Set in a landscape resembling the awesome Peak District, the wildcats reflect the tough beauty of the scenery. We soon meet Kahmet, the unlikely hero. It is said that God has no favourites: if He had, then who would qualify, since His standards must be immeasurably high? However, in Kahmet we might consider the possibility. Flawed as he is, his tentative trust in divine protection at his time of greatest need, his youthful wisdom as he tests his growing maturity, and his respect for those whose position warrants it, all point to deserved benevolent protection by an Ultimate Authority.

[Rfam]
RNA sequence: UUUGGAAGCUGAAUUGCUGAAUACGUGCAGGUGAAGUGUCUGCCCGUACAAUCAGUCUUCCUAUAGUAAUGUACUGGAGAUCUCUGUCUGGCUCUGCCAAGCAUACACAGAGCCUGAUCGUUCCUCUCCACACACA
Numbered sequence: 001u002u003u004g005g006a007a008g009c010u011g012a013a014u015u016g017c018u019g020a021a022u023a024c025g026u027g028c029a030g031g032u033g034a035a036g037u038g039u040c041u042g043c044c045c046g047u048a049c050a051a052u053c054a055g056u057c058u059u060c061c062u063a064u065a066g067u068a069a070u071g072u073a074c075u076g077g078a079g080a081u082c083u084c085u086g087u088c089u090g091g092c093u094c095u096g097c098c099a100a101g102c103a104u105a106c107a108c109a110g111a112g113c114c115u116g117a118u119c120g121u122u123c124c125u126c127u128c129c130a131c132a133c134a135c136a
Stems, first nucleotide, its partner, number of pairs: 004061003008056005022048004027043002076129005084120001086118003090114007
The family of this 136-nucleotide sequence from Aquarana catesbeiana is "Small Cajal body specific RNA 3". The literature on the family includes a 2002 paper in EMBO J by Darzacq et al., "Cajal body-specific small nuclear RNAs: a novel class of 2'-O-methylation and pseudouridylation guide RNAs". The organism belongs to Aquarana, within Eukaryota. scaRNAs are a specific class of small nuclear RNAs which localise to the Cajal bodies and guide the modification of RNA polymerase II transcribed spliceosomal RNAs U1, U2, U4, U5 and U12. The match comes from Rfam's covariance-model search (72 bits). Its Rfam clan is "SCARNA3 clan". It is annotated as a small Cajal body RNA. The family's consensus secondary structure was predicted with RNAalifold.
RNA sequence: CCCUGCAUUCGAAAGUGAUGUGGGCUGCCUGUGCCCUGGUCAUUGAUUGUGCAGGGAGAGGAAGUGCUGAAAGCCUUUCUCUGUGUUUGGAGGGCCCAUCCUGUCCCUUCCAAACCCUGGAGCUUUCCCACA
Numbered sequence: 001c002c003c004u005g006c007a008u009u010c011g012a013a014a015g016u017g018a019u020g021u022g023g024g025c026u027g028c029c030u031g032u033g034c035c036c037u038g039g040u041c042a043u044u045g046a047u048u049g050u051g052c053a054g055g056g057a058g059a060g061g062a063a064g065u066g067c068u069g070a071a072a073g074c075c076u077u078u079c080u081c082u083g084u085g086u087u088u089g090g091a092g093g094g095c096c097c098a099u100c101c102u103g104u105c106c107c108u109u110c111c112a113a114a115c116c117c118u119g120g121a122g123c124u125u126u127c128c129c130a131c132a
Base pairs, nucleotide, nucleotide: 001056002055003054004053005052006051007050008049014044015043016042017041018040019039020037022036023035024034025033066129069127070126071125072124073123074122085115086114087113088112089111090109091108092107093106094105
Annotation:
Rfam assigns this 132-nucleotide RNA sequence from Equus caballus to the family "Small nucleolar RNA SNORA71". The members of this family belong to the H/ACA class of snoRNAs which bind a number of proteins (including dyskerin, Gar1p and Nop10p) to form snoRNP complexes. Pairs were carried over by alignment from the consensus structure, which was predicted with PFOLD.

The invading tribe of wildcats display moments of horrific cruelty; the wily ways on both sides would tax the battle plans of any human army: the reader’s hope is always that good will indeed conquer evil.
As each cat has the opportunity to take centre stage, we see the world from their point of view, whether in battle-crazed fury, or the sweetest tenderness of helpless love.
At the climax of the story, all threads are pulled together and the reader has a glimpse of the Eternal, whereby the imperfect is completed, inequalities justified, and inadequacies resolved.